Here’s what Bewkes and Meyer said about their decision in a joint statement: “Given the talent, depth and strength of the Warner Bros’ leadership, selecting our next CEO was not a decision that could be made hastily or lightly. But we both agreed that Kevin is the right person to lead Warner Bros. and to build on its proud heritage as the world’s most storied content producer… In 2005, Kevin was appointed to head the then newly formed Home Entertainment Group, which he has skillfully led through a difficult transition and which remains number one in the industry by every measure. Just as importantly, he is a leading voice in creating and deploying new digital models to ensure that we remain market leaders. We’ve both been very impressed with Kevin’s strategic understanding and intuitive grasp of the evolution of the consumer’s interaction with our television shows, films and video games, and his ability to visualize how our products will be enjoyed in the future.” Warner Bros Home Entertainment’s division covers home video as well as the company’s wide ranging videogame properties and investments, digital distribution, anti-piracy, and emerging technology operations
Few thought Robinov was seriously in the running for the top job since he’d only taken over as film studio president in Spring 2011 from outgoing Alan Horn (now heading up Walt Disney Studios after Bewkes unceremoniously kicked him to the curb). But conventional wisdom was that Rosenblum, who took over the TV group in 2005 the same year that Tsujihara took over Home Entertainment, had a near lock on the job – especially if Bewkes decided not to go outside. And an appointment of Rosenblum would have continued Meyer’s TV leadership at Warner Bros and therefore not been questioned. Sounds to me like Meyer betrayed Rosenblum. Of course, Rosenblum still has an alternative power platform as Chairman of the Board of the Academy Of Television Arts & Sciences since November 2011. Robinov, meanwhile, has kept and is keeping his head down, immersed in developing powerhouse franchises like The Hobbit and perhaps Man Of Steel to replace Harry Potter and the most recent Batman trilogy.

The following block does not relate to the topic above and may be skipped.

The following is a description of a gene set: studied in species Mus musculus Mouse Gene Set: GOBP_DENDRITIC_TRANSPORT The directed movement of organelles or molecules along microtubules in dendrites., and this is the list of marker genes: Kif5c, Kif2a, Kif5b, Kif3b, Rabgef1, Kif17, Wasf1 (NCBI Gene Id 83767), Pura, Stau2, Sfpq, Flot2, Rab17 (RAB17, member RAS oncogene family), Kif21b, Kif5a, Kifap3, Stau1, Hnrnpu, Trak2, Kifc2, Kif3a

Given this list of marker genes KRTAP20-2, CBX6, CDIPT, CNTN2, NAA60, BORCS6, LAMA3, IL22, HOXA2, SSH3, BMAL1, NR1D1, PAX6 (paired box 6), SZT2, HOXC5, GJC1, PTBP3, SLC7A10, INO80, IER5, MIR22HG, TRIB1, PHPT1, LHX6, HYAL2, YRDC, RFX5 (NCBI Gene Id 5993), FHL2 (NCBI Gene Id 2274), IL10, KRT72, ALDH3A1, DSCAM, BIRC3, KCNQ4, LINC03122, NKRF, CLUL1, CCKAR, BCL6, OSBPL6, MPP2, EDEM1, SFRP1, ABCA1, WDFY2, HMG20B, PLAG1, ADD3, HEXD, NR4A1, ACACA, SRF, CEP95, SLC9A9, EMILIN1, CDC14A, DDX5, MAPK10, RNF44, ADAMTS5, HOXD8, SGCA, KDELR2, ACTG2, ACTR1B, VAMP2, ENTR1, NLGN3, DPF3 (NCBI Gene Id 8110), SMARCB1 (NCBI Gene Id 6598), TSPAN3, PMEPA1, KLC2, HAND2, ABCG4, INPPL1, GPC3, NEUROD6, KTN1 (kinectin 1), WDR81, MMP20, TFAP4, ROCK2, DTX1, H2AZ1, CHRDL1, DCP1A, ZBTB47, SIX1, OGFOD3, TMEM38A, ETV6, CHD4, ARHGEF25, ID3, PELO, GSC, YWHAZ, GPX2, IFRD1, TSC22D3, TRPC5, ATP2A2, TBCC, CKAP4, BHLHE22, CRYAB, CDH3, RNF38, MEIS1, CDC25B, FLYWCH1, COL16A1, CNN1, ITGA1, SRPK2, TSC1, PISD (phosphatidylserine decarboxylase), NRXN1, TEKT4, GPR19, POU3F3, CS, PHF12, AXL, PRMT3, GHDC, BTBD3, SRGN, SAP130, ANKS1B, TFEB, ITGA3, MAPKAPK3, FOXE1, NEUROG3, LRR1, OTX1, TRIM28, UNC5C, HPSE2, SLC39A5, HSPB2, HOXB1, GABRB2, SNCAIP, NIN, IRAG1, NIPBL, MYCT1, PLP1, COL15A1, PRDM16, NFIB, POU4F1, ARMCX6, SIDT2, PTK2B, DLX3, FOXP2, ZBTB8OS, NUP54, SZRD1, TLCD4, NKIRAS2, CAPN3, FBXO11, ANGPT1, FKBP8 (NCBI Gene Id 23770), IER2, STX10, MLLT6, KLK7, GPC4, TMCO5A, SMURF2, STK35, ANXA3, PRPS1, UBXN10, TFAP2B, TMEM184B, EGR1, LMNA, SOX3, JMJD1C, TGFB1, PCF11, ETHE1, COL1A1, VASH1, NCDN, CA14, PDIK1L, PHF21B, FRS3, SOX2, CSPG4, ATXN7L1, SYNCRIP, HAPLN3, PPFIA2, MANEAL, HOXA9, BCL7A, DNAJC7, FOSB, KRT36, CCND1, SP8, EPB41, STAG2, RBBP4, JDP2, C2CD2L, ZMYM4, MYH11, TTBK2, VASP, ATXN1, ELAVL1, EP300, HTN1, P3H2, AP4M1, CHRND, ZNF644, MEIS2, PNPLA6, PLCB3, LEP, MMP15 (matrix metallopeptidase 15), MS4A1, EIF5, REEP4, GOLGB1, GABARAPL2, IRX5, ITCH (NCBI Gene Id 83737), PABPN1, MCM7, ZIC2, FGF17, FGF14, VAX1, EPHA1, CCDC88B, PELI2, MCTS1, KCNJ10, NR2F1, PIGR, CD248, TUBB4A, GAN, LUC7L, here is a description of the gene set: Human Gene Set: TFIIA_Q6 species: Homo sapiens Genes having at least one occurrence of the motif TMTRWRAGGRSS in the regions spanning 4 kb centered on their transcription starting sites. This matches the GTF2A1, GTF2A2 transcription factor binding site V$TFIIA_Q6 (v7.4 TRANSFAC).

Undoubtedly, Tsujihara’s new appointment will spark debate inside and outside Hollywood over whether Home Entertainment is most important to the future of Big Media. And whether content or platform/delivery should dominate. Of course, Bewkes could have (and in my opinion, should have) done nothing for several more years, and simply allowed his Warner Bros troika to coexist as equals. Now Bewkes, especially given the harshly crude way he handled this announcement, is risking the loss of two superlative executives. Keep tuned.
This is the second licensing deal the entertainment giant has cut with Netflix over the last week. In the latest one, beginning on March 30 the streaming service lands all past seasons of Cartoon Network‘s Adventure Time, Ben 10, Regular Show, and Johnny Bravo, as well as Warner Bros Animation’s Green Lantern. It also will have Adult Swim shows Robot Chicken and Aqua Teen Hunger Force, Sony Pictures Television’s The Boondocks and Warner Bros Television’s Studio 2.0′s Childrens Hospital. Subscribers have to wait a year, to January 2014, before Netflix begins its exclusive streaming run of the first two seasons of TNT’s Dallas. The companies didn’t disclose financial terms.
The addition of children’s shows to Time Warner‘s deal with Netflix may revive the debate over whether the streaming service is cutting into ratings for ad-supported kids shows on TV. That was a big concern last year when ratings dropped at Nickelodeon after many of its shows appeared on Netflix.
Here’s today’s release: